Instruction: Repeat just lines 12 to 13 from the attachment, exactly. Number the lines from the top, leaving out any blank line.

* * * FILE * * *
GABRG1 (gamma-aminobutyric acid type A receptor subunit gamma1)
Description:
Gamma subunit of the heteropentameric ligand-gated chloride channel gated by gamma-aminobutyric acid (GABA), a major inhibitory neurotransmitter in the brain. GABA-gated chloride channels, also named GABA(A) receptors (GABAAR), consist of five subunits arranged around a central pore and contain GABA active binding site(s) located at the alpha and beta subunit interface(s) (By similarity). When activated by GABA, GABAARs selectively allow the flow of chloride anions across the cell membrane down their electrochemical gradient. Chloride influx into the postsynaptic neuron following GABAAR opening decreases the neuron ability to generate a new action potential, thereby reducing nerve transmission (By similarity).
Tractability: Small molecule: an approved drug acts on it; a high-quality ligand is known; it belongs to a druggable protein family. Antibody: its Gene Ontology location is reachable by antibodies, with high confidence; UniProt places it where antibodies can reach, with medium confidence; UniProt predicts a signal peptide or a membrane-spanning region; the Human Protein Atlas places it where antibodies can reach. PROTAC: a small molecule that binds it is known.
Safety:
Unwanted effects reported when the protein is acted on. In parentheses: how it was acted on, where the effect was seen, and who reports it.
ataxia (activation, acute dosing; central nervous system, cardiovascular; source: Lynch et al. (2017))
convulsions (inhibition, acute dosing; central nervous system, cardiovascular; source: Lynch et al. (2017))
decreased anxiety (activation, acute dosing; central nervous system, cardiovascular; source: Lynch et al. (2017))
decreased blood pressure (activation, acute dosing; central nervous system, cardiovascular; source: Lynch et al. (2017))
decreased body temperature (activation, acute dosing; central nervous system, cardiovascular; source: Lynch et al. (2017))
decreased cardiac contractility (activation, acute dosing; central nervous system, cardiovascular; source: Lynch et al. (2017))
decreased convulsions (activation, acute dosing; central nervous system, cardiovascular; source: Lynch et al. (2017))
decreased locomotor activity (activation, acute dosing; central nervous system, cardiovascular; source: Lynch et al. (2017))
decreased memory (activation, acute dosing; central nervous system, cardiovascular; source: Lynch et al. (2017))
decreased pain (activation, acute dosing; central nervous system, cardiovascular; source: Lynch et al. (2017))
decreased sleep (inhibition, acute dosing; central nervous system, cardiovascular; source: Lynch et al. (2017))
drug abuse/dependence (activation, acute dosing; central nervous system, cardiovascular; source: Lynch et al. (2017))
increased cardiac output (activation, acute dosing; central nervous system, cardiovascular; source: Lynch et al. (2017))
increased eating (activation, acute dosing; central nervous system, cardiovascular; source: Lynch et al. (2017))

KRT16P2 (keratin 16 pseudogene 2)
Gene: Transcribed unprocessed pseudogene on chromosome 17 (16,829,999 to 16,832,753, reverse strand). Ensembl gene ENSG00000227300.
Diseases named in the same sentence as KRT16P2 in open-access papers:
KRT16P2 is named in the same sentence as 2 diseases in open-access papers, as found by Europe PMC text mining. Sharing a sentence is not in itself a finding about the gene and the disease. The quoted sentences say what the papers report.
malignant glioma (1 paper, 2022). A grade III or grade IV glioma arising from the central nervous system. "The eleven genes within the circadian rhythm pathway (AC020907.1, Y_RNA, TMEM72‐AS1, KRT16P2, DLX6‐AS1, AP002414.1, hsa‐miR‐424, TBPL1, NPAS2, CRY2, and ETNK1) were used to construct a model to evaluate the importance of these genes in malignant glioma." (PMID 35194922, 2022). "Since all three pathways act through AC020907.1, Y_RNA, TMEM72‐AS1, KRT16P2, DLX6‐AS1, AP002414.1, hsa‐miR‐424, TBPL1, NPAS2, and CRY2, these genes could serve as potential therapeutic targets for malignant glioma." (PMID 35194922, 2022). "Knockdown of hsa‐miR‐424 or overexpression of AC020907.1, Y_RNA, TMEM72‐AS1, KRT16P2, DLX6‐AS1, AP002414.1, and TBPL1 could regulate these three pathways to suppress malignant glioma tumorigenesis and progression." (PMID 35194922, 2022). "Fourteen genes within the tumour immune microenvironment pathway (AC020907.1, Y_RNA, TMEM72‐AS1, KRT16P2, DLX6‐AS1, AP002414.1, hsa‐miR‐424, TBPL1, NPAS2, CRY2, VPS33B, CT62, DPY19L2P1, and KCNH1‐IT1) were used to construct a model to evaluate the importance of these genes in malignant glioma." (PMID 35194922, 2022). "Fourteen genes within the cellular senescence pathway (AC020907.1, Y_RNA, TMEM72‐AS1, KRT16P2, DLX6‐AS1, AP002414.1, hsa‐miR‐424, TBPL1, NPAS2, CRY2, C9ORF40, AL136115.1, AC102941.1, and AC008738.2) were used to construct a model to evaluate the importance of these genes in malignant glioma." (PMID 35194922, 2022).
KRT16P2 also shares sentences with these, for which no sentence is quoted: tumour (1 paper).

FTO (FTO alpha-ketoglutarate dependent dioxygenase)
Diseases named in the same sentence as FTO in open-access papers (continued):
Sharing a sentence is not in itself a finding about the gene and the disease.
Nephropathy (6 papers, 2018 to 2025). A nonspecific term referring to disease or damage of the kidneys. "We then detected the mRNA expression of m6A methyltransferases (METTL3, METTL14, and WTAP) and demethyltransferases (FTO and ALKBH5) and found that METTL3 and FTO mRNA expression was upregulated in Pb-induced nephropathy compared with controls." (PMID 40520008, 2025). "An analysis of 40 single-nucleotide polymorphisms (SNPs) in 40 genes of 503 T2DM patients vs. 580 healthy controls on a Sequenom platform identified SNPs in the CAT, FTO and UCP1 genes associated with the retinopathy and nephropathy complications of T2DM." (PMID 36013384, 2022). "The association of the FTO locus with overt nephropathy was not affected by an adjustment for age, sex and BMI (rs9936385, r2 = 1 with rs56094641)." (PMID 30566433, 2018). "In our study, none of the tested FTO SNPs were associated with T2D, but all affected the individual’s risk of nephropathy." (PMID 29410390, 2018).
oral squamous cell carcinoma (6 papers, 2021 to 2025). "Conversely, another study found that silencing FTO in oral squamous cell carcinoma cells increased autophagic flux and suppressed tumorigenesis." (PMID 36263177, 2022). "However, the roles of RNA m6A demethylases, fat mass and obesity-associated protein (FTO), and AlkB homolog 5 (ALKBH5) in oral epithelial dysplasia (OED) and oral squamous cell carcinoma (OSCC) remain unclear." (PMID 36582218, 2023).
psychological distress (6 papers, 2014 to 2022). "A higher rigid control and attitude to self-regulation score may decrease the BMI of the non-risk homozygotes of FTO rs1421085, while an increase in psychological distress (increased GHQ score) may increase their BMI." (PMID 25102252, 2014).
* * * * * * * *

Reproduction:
decreased cardiac contractility (activation, acute dosing; central nervous system, cardiovascular; source: Lynch et al. (2017))
decreased convulsions (activation, acute dosing; central nervous system, cardiovascular; source: Lynch et al. (2017))